Mumbai Diary: Thursday Dossier
The city - sliced, diced and served with a dash of sauce
Ace of clubs
A trio of Asian Games bronze medalists will be at the Bombay Gymkhana club tonight raising a toast to their victory where Rajeev Khandelwal, Himani Rajeev Khandelwal and Hema Deora will be felicitated.
Bridge might not be the first game that comes to mind when you think international championships, and many may have been pleasantly surprised to see it featured in the Jakarta medals tally. The gang that includes one of India's most prominent art collectors (Nadar) and philanthropist and mid-day columnist Deora, deserves all the toasting and cheering that's in store for them.
Out and free
As the country gears for the Supreme Court judgment on Section 377 which criminalises sexuality, comedian Navin Noronha's message comes at an opportune time. Sharing his own experience and struggles, Noronha posted a heartwarming message on his social media handle and urged Indian parents to be more supportive of children who're grappling with the myriad issues that come while discovering their sexuality.
"I lived inside the closet and died every day for 23 years. Last week, my mom told me she wished I had come out sooner. I owe everything to my mom and her infinite patience. To all parents out there, your kids look up to you the most in times of peril. Please do not abandon them," he wrote.
Booked for an award
The large number of Indian authors writing in English have something to look forward to annually ever since The JCB Prize for Literature was announced earlier this year. It's an award that's reserved exclusively for them, with the winner pocketing Rs 25 lakh.
The jury announced the longlist for the 2018 edition yesterday. It includes stalwarts like Kiran Nagarkar for his book Jasoda, Jeet Thayil for The Book of Chocolate Saints, and Nayantara Sahgal for When the Moon Shines by Day.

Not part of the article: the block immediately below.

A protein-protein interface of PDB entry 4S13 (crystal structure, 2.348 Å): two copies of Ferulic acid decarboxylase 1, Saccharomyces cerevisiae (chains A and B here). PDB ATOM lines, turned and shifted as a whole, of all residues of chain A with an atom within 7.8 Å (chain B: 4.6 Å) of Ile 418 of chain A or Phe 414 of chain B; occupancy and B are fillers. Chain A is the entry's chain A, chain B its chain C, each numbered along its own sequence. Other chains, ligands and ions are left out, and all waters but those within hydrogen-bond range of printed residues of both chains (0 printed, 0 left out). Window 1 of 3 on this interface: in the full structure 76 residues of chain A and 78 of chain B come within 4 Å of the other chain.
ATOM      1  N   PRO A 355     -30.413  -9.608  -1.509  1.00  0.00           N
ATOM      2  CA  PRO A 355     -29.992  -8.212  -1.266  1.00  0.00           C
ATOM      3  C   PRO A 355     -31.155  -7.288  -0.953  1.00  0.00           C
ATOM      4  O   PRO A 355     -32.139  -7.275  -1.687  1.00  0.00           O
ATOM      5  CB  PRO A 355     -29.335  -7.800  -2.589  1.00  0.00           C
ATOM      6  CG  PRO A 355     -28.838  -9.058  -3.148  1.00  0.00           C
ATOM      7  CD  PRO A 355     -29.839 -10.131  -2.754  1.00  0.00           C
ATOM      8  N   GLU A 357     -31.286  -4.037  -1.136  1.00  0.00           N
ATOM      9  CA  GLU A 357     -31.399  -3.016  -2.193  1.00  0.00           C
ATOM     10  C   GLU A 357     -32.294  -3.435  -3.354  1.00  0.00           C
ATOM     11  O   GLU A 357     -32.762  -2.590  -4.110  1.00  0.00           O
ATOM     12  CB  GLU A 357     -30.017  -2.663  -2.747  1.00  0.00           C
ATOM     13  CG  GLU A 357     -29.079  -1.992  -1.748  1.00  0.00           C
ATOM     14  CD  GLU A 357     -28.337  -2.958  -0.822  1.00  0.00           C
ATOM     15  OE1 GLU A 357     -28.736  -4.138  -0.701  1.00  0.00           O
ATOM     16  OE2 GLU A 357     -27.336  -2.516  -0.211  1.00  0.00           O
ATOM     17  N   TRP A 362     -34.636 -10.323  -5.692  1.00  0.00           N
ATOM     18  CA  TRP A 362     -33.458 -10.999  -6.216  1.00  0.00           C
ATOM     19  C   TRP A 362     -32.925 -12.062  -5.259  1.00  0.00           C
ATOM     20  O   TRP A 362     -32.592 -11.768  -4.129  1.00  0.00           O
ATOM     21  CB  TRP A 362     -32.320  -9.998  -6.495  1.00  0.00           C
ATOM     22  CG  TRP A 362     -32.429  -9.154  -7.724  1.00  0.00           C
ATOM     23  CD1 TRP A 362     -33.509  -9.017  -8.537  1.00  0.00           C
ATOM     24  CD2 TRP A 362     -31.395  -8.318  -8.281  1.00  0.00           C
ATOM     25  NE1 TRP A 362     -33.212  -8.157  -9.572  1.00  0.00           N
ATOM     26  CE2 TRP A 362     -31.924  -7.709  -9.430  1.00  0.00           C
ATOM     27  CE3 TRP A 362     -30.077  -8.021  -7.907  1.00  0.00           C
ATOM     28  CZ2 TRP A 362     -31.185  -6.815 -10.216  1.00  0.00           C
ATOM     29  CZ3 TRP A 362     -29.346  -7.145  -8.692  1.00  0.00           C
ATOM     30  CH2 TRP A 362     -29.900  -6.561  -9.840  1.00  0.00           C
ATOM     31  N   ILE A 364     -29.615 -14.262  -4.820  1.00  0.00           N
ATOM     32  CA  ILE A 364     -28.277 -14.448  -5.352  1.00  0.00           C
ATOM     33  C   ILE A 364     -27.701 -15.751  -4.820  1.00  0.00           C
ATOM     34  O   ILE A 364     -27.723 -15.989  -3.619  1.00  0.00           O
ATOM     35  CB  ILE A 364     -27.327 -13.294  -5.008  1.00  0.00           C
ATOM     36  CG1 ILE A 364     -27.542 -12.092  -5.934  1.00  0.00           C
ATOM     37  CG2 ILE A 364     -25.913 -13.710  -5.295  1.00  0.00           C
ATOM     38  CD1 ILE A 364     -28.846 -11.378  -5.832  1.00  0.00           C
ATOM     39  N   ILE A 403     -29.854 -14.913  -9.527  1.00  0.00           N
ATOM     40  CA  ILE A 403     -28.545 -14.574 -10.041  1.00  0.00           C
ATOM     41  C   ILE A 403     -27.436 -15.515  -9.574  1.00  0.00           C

And since the award gives particular attention to translations, in an effort to bring regional authors into the limelight, there is also Perumal Murugan for Poonachi, which is about the life of a goat (or so it seems, since the goat is most likely a metaphor for the reader to infer). If a translation wins, the translator gets '5 lakh. That, we feel, is a welcome move, since it's high time that regional voices got their due.
Bhavna Pani is one lucky girl. As Twitterati remembered and thanked their gurus on Teachers' Day yesterday, the theatre actor, too, made it a point to express her gratitude to her mentors. "Both my gurus in one frame.
Naseeruddin Shah and Bhavna Pani
The late [Odissi exponent] Guru Kelucharan Mahapatra and 'The Father' of acting, Naseer Sir! Not forgetting all my other dance gurus, Jhelum Paranjape [Jhelum tai], Terence Lewis and Nilima Azeem [aunty]! I am because of you!" was her sweet note.
You can now eat your cake and take the plate, too. If you have ever loved the effort that the folks at The Bombay Canteen put in curating their serving ware, be it Art Deco cocktail glasses or local sherbet bottles, the restaurant has now collaborated with an indie design brand to sell hand-painted brass utensils.
The collection is an ode to their love for everything Indian and locally sourced. It includes colourful plates, bowls and glasses with vintage tiles and fruit motifs.
Odd one out
Is Sonu Nigam being heckled in jest as Shabana Azmi, Aishwarya Rai Bachchan and other prominent women from the city gather at an event in Churchgate? Pic/Ashish Raje
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Angry commuters tear out window from Madgaon-Mumbai AC train